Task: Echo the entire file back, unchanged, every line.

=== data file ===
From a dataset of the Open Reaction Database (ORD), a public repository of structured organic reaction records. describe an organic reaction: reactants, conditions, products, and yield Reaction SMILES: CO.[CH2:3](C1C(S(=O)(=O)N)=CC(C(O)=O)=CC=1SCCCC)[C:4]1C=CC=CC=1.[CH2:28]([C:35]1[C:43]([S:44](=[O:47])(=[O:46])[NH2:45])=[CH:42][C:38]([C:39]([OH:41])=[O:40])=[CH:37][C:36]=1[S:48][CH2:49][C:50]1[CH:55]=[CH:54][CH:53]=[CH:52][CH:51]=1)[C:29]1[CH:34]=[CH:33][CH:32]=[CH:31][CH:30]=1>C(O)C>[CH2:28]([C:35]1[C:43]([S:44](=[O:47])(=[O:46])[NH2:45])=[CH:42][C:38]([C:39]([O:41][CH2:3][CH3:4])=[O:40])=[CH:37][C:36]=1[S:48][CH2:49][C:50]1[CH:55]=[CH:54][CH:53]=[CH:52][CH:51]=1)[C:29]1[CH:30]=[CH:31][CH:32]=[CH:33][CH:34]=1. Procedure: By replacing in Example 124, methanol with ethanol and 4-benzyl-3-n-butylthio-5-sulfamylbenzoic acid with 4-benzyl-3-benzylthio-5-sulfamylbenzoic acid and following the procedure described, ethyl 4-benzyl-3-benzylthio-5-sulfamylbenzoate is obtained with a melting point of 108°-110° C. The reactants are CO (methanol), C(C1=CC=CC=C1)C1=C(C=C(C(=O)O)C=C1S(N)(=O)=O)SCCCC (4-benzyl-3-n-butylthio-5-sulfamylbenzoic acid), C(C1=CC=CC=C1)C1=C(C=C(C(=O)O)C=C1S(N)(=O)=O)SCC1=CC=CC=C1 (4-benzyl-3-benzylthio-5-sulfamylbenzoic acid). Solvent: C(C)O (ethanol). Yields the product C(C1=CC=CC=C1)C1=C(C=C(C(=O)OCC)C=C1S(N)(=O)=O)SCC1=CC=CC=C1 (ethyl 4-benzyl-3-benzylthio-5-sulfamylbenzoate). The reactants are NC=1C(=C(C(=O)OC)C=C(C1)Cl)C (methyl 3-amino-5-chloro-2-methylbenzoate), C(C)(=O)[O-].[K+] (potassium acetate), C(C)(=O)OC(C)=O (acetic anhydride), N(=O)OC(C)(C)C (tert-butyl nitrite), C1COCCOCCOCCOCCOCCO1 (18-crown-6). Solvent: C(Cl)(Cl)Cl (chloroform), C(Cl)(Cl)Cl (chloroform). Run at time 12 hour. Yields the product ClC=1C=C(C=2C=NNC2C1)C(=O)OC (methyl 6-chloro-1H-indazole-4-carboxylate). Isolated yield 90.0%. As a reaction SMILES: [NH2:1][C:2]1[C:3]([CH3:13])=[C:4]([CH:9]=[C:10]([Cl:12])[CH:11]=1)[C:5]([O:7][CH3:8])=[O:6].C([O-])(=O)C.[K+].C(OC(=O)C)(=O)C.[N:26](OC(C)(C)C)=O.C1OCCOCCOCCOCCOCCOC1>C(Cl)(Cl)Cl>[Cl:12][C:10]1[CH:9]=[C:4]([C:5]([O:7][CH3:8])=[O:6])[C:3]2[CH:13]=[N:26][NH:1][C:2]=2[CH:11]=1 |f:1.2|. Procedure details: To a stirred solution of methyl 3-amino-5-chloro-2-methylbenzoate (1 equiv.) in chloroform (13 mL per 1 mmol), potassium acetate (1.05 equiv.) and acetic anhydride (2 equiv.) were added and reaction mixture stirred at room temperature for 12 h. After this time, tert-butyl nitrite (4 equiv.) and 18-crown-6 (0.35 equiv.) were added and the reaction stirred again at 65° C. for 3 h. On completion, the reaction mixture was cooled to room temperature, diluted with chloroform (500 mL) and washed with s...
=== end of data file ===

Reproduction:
From a dataset of the Open Reaction Database (ORD), a public repository of structured organic reaction records. describe an organic reaction: reactants, conditions, products, and yield Reaction SMILES: CO.[CH2:3](C1C(S(=O)(=O)N)=CC(C(O)=O)=CC=1SCCCC)[C:4]1C=CC=CC=1.[CH2:28]([C:35]1[C:43]([S:44](=[O:47])(=[O:46])[NH2:45])=[CH:42][C:38]([C:39]([OH:41])=[O:40])=[CH:37][C:36]=1[S:48][CH2:49][C:50]1[CH:55]=[CH:54][CH:53]=[CH:52][CH:51]=1)[C:29]1[CH:34]=[CH:33][CH:32]=[CH:31][CH:30]=1>C(O)C>[CH2:28]([C:35]1[C:43]([S:44](=[O:47])(=[O:46])[NH2:45])=[CH:42][C:38]([C:39]([O:41][CH2:3][CH3:4])=[O:40])=[CH:37][C:36]=1[S:48][CH2:49][C:50]1[CH:55]=[CH:54][CH:53]=[CH:52][CH:51]=1)[C:29]1[CH:30]=[CH:31][CH:32]=[CH:33][CH:34]=1. Procedure: By replacing in Example 124, methanol with ethanol and 4-benzyl-3-n-butylthio-5-sulfamylbenzoic acid with 4-benzyl-3-benzylthio-5-sulfamylbenzoic acid and following the procedure described, ethyl 4-benzyl-3-benzylthio-5-sulfamylbenzoate is obtained with a melting point of 108°-110° C. The reactants are CO (methanol), C(C1=CC=CC=C1)C1=C(C=C(C(=O)O)C=C1S(N)(=O)=O)SCCCC (4-benzyl-3-n-butylthio-5-sulfamylbenzoic acid), C(C1=CC=CC=C1)C1=C(C=C(C(=O)O)C=C1S(N)(=O)=O)SCC1=CC=CC=C1 (4-benzyl-3-benzylthio-5-sulfamylbenzoic acid). Solvent: C(C)O (ethanol). Yields the product C(C1=CC=CC=C1)C1=C(C=C(C(=O)OCC)C=C1S(N)(=O)=O)SCC1=CC=CC=C1 (ethyl 4-benzyl-3-benzylthio-5-sulfamylbenzoate). The reactants are NC=1C(=C(C(=O)OC)C=C(C1)Cl)C (methyl 3-amino-5-chloro-2-methylbenzoate), C(C)(=O)[O-].[K+] (potassium acetate), C(C)(=O)OC(C)=O (acetic anhydride), N(=O)OC(C)(C)C (tert-butyl nitrite), C1COCCOCCOCCOCCOCCO1 (18-crown-6). Solvent: C(Cl)(Cl)Cl (chloroform), C(Cl)(Cl)Cl (chloroform). Run at time 12 hour. Yields the product ClC=1C=C(C=2C=NNC2C1)C(=O)OC (methyl 6-chloro-1H-indazole-4-carboxylate). Isolated yield 90.0%. As a reaction SMILES: [NH2:1][C:2]1[C:3]([CH3:13])=[C:4]([CH:9]=[C:10]([Cl:12])[CH:11]=1)[C:5]([O:7][CH3:8])=[O:6].C([O-])(=O)C.[K+].C(OC(=O)C)(=O)C.[N:26](OC(C)(C)C)=O.C1OCCOCCOCCOCCOCCOC1>C(Cl)(Cl)Cl>[Cl:12][C:10]1[CH:9]=[C:4]([C:5]([O:7][CH3:8])=[O:6])[C:3]2[CH:13]=[N:26][NH:1][C:2]=2[CH:11]=1 |f:1.2|. Procedure details: To a stirred solution of methyl 3-amino-5-chloro-2-methylbenzoate (1 equiv.) in chloroform (13 mL per 1 mmol), potassium acetate (1.05 equiv.) and acetic anhydride (2 equiv.) were added and reaction mixture stirred at room temperature for 12 h. After this time, tert-butyl nitrite (4 equiv.) and 18-crown-6 (0.35 equiv.) were added and the reaction stirred again at 65° C. for 3 h. On completion, the reaction mixture was cooled to room temperature, diluted with chloroform (500 mL) and washed with s...